Capacity creation in the Emergency Department
By BrainScope on April 06, 2023

Capacity creation in the Emergency Department

Nearly all emergency departments (EDs) are experiencing long wait times, patient boarding, and high rates of patients left without being seen (LWBS). Pre-pandemic, the national average for LWBS was 1.1%. Post pandemic, the national average has more than doubled to 2.5%, reaching as high as 10% in some hospitals.1 With more than half of all hospital patients coming through the ED, these factors directly impact patient outcomes, experience, and hospital revenue.

ED performance is based almost entirely on process metrics, such as the time of patient arrival to the ED to the time the patient has a disposition, the “ED length of stay” (LOS).2  This ED LOS is tracked daily by many ED leaders as a measure of patient flow through the department. A major bottleneck in the ED is CT scanning. Patients waiting their turn to obtain a CT, often adds crucial minutes to hours onto the overall patient visit. With one or more patients experiencing this wait during their visit, this also directly affects the ED's capacity to see new patients.

When analyzing the time course for the ED work-up of mild traumatic brain injury, Michelson et al. developed a theoretical model to demonstrate that approximately “one-half of the time associated with the current typical ED evaluation work-up of suspected mild traumatic brain injury (mTBI) is the result of the decision to order and the time and resources necessary to complete and obtain an interpretation of a head CT.”3 

The authors go on to state that the steps of ordering, waiting, transporting, obtaining, and reviewing a head CT adds approximately 151 minutes to the total ED LOS.  Therefore, the authors suggest, “elimination of the head CT and all related steps . . . would result in an estimated time savings of 151 minutes, as a substantial proportion of the time required to assess suspected mTBI was attributable to steps following the decision to order a CT.”3 

BrainScope is a point-of-care decision support tool that can be rapidly deployed in the ED to triage mild head injured patients and determine the need for a head CT. Within fifteen minutes and using AI-derived algorithms, BrainScope provides Emergency Clinicians with both the likelihood of having an intracranial hemorrhage and likelihood and severity of brain function impairment, such as concussion. BrainScope demonstrated a 99% sensitivity in identifying the likelihood of the smallest detectable level of intracranial blood (>1 mL) in patients with minor head injury.4 These objective measures give both clinicians and their patient’s objective information related to their head trauma without ionizing radiation.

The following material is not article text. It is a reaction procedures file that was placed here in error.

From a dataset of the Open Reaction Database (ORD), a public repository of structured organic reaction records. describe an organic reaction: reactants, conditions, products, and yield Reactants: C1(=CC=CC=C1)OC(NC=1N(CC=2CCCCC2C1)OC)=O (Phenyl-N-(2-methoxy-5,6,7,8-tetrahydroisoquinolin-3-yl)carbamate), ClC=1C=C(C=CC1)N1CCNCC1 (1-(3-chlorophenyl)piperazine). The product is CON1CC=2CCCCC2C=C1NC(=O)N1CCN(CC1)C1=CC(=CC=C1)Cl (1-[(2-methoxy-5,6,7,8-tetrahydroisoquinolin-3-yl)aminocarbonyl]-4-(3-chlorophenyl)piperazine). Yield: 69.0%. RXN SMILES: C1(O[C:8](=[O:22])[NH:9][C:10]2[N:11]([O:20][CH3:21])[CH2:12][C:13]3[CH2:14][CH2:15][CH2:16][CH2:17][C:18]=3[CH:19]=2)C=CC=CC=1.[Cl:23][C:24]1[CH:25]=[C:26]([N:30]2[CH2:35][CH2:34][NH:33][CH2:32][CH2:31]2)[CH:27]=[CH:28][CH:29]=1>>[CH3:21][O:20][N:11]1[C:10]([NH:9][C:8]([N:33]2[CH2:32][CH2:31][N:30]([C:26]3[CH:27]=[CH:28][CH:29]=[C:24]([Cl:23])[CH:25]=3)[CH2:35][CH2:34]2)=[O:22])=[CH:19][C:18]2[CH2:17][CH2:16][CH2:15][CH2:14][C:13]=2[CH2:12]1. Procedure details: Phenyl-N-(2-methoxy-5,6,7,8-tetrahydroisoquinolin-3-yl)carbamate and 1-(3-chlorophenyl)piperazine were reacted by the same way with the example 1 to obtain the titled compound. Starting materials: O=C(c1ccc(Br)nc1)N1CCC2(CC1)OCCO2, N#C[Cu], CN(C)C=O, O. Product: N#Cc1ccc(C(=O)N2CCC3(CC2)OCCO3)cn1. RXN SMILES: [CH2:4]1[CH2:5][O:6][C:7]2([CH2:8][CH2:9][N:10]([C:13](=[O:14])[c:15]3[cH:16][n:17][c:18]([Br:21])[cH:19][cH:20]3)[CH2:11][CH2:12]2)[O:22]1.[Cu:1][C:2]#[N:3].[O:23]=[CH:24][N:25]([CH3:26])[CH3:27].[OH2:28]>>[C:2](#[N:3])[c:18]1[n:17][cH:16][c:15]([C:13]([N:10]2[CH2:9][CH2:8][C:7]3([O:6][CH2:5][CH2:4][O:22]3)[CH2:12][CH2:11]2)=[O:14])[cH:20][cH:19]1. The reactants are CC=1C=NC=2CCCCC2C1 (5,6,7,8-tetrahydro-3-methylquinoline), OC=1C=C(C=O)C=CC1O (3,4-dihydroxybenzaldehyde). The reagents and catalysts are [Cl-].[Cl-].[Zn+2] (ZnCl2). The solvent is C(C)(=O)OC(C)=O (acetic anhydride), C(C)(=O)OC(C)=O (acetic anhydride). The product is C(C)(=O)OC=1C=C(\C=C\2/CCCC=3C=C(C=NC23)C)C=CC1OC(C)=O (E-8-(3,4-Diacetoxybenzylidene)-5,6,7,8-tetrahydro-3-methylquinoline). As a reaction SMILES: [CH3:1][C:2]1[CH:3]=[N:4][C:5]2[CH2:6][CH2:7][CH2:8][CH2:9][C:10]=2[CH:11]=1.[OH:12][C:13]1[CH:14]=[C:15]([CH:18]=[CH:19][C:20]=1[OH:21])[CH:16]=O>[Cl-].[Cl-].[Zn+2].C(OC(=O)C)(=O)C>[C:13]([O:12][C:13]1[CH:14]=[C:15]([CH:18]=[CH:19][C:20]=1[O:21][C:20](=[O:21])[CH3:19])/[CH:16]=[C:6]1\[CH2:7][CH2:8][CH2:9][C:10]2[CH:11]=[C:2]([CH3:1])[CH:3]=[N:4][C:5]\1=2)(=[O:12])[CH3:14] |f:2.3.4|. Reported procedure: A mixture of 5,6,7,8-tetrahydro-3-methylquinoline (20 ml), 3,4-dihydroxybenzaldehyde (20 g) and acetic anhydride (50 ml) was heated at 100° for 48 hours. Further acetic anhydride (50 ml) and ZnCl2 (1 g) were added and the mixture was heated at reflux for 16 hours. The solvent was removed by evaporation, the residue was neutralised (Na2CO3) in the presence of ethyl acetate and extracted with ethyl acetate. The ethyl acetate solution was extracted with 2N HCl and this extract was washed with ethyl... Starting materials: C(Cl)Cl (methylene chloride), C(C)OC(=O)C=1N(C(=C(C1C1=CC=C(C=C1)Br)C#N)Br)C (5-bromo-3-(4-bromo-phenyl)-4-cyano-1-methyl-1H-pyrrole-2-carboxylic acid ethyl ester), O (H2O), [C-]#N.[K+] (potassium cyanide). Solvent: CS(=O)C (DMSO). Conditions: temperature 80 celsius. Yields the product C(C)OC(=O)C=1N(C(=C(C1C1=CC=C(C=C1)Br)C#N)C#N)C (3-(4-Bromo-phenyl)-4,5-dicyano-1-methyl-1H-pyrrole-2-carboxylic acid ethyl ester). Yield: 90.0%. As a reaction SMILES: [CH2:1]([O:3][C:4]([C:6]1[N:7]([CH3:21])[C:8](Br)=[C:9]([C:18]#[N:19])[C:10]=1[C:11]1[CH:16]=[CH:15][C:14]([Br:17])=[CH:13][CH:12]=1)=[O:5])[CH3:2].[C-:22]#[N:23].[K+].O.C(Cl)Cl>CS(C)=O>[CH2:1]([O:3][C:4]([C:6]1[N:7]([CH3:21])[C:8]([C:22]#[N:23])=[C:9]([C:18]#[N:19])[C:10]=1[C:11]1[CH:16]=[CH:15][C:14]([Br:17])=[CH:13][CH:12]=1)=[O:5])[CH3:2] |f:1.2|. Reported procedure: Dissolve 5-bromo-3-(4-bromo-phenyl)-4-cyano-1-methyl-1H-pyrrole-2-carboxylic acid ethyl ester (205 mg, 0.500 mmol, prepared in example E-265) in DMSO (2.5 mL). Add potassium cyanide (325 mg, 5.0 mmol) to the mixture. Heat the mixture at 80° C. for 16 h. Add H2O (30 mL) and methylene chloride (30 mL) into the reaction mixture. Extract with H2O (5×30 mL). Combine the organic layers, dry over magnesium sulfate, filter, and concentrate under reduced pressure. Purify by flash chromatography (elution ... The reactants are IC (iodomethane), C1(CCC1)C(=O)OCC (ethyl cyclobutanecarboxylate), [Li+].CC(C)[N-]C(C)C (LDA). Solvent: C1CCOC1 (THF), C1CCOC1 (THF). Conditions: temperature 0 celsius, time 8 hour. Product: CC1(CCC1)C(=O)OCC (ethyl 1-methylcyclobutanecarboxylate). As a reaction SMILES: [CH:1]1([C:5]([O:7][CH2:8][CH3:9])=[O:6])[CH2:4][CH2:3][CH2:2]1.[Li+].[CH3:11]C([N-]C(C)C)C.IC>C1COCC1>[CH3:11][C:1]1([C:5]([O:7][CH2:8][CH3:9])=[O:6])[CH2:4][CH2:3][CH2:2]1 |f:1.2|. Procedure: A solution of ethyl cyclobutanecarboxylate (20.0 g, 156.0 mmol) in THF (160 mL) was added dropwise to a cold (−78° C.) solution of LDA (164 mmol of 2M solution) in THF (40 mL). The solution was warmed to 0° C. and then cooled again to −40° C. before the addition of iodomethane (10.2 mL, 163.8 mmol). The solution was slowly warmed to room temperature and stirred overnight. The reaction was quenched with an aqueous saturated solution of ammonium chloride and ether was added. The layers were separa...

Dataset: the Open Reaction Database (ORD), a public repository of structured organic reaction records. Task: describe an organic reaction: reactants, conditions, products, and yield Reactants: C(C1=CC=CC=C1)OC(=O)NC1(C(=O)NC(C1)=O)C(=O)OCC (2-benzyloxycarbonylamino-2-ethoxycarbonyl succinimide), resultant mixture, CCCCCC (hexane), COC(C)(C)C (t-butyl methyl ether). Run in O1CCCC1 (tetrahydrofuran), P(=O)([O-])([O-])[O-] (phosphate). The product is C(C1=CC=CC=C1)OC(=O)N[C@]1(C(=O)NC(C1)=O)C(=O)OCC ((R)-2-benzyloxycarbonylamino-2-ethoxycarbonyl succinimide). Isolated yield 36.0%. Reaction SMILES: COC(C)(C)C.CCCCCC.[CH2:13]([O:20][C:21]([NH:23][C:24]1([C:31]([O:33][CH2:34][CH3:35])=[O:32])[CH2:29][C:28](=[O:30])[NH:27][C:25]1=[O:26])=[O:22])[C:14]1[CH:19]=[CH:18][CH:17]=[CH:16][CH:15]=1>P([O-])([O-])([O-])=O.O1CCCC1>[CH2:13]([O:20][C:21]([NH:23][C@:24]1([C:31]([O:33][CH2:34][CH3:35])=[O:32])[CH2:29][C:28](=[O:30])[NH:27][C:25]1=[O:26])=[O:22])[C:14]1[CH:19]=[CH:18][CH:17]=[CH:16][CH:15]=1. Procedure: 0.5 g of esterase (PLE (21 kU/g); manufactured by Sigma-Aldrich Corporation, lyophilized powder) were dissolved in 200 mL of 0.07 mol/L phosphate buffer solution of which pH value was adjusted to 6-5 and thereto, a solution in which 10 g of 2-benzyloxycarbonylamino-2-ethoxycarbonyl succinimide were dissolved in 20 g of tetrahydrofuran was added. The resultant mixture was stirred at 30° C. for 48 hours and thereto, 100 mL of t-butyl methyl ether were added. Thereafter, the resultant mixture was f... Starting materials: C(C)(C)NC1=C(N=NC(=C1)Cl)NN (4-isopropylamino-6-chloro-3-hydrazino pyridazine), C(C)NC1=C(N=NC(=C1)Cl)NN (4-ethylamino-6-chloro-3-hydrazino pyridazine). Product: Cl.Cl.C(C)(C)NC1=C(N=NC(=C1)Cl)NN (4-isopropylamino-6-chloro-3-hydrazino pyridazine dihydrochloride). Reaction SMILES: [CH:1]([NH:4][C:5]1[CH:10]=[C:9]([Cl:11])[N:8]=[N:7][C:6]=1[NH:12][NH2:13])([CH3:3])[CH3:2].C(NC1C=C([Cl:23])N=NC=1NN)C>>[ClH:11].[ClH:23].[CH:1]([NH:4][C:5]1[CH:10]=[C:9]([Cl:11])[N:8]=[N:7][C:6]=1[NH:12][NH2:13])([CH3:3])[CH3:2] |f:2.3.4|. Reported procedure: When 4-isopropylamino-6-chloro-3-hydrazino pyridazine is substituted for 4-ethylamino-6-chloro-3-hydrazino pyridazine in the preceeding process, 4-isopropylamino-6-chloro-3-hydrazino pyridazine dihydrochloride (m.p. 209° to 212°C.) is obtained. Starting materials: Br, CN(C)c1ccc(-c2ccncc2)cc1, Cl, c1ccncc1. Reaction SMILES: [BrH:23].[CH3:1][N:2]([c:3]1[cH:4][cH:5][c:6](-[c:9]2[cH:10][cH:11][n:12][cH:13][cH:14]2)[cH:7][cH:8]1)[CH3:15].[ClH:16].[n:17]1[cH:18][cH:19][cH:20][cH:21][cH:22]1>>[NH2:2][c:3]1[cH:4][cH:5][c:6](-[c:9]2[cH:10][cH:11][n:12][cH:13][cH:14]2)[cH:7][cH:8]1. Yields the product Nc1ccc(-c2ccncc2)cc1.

Hospitals that integrate BrainScope into the triage of minor head injured patients have seen a CT diversion rate of approximately 40% in the ED. In a 40,000 visit/year ED with approximately 1,000 mild head injured patients, this means approximately 270 patients will not receive a head CT, saving a total of 680 hours of length of stay.

The cumulative time savings in the ED LOS would translate into the capacity to see approximately 260  more patients per year, using the average ED LOS of 156 minutes (680 hours/2.6 hours). Additionally, is is estimated about 27% of all ED patients receive a CT scan of some type.5 Reducing CT utilization for mild head injured patients also creates capacity for new patients to receive a CT scan. If each of these visits are billed at the national average for an E&M Level Three visit, the institution should expect additional revenue of $42,100 - $50,400 in facility fees alone, and an additional $10,000 in technical fees for CT scans.6,7

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1. Janke AT, Melnick ER, Venkatesh AK. Monthly Rates of Patients Who Left Before Accessing Care in US Emergency Departments, 2017-2021. JAMA Netw Open. 2022;5(9):e2233708. doi:10.1001/jamanetworkopen.2022.33708
2. Section 3. Measuring Emergency Department Performance. Content last reviewed April 2020. Agency for Healthcare Research and Quality, Rockville, MD. (accessed 8 Nov 2022)
3. Michelson, E. A., Huff, J. S., Loparo, M., Naunheim, R. S., Perron, A., Rahm, M., ... & Berger, A. (2018). Emergency department time course for mild traumatic brain injury workup. Western Journal of Emergency Medicine19(4), 635.
4. Hanley, D., Prichep, L. S., Bazarian, J., Huff, J. S., Naunheim, R., Garrett, J., ... & Hack, D. C. (2017). Emergency department triage of traumatic head injury using a brain electrical activity biomarker: a multisite prospective observational validation trial. Academic emergency medicine24(5), 617-627.
5. Statistical Trends in the Emergency Department (ACEP) {Accessed 0817, 2022)
6. ACEP Ambulatory Payment Classification FAQ, (accessed August 1, 2022)
7.CMS - Search the Physician Fee Schedule, (accessed August 1, 2022)


Published by BrainScope April 6, 2023